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BREXIT: What It Means For The World And Us

BREXIT: What It Means  For The World And Us
July 02
08:05 2016

The UK Independence Party which won the last general election in May of 2015 campaigned for Britain’s exit from the European Union (EU).

The reason was because EU imposed too many rules on business and charged billions of pounds a year in membership fees for little in return.

They also wanted to take back full control of its borders by reducing the number of immigrants.

Brexit in short for the United Kingdom (UK) leaving the European Union (EU) voted on June 23 and the referendum turnout was 71.8 per cent, out of this 52 per cent voted to leave the EU while 48 per cent voted to stay.

This move will take two to three years and UK can expect weaker investment and slower economic growth during this period of negotiations.

The European Union on the other hand wants them to leave as soon as possible so that the stock market can stabilise again, at the moment there is too much volatility.

Reuter’s news stated that: “The US$2.08 trillion dollar loss across global equity markets was the biggest one-day fall ever, according to Standard & Poor’s Dow Jones Indices, trumping the Lehman Brothers bankruptcy during the 2008 financial crisis and the Black Mondaystock market crash of 1987.”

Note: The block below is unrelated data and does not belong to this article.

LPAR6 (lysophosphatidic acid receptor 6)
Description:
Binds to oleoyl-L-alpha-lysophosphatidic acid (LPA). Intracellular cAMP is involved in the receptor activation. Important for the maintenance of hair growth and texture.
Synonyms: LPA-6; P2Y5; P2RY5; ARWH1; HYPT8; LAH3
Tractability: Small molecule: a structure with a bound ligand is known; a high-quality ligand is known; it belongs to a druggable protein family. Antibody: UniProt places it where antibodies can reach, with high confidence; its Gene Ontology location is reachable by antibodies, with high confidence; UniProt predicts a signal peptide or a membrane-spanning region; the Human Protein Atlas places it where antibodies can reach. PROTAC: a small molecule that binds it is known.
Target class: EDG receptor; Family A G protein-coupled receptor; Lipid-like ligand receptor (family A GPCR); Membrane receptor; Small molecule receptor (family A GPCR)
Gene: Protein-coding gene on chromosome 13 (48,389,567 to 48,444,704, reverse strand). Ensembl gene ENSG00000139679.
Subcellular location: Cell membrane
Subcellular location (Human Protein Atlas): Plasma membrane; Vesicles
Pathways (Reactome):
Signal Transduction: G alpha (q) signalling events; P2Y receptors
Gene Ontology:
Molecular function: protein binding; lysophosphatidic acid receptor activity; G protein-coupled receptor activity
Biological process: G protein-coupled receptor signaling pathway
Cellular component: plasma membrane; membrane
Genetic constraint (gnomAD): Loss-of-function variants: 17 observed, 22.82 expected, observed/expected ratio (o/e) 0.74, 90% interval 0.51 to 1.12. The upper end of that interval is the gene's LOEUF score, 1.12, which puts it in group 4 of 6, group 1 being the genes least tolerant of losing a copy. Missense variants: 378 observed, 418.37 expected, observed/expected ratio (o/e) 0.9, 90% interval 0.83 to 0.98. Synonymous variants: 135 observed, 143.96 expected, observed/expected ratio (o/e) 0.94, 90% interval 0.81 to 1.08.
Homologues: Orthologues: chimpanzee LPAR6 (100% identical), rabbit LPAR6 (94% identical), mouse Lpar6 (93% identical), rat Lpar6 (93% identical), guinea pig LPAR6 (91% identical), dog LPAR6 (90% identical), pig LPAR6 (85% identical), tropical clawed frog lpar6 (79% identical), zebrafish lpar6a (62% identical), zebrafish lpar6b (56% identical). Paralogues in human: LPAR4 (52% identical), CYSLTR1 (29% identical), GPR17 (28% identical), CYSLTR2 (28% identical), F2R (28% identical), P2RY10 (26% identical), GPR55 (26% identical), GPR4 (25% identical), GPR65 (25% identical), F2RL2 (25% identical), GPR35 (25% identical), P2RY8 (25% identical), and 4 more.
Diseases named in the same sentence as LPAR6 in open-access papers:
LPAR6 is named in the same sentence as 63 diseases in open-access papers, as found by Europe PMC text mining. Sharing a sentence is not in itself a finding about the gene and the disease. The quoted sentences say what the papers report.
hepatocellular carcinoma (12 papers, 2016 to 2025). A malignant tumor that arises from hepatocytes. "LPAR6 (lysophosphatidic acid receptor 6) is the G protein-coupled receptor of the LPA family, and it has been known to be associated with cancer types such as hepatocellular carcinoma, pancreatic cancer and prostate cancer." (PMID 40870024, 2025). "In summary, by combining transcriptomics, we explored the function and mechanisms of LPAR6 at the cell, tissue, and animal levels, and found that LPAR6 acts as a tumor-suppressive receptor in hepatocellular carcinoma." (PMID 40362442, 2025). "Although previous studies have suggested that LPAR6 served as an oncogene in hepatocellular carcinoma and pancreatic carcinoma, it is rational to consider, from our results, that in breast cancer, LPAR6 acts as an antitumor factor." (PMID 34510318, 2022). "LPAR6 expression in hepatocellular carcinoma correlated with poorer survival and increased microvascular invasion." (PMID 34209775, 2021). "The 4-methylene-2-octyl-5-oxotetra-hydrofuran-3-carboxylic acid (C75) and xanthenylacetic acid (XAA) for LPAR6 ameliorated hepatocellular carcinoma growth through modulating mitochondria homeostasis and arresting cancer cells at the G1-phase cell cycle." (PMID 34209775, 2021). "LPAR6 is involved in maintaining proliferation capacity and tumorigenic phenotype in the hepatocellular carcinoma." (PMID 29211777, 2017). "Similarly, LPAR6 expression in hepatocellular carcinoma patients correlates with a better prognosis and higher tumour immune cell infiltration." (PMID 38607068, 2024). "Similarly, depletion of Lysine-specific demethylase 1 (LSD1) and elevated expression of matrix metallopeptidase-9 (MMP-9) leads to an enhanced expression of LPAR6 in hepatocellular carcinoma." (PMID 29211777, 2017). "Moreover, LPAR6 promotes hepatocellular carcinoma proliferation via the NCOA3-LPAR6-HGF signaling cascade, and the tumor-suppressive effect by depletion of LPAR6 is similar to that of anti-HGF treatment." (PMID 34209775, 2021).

Lead-up to vote

Leading up to the referendum vote, US stocks rallied, led by bank shares as Wall Street bet strongly that Britain will remain part of the European Union, potentially avoiding a hit to European trade and its consequences to global economic growth.

The poll showing that Britain will vote to remain also strengthened the pound to its highest level of 2016, it rose by around 0.75 per cent to $1.4998 against the dollar.

Gold on the other hand fell to a two-week low to $1,257.91.

 

After the vote

After the referendum vote, the Dow Jones industrial average fell by 3.39%, the S&P 500 fell by 3.6% and the Nasdaq Composite fell by 4.12%.

Japanese stocks suffered their biggest daily fall in more than five years, the Nikkei ended down 7.9%.

The pound fell by 8.1% against the US dollar, at $1.3662, its weakest in 31 years.

Gold soared as much as 8% to its highest in more than two years sending investors scurrying for protection in bullion and other assets perceived lower risk, spot gold peaked at $1,358.20 per ounce and was up 4.9%.

According to data from investment bank Jefferies, around $4.31 billion pounds has flowed out of U. K. equities alone over the past eight weeks.  Investors are seeking “safe havens” like the United States (US) greenback, the Japanese yen and gold.

Ratings agency Standard & Poor have cut Britain’s credit rating from triple-A to AA and S & P was the last of the ratings agencies to cut Britain’s sovereign credit rating from triple-A.

nThis is an informative publication, sponsored by The Fiji Sun, Fiji Bureau of Statistics and HFC Bank. All views expressed or implied are purely of the Treasurer at the HFC Bank, Peter Fuata.

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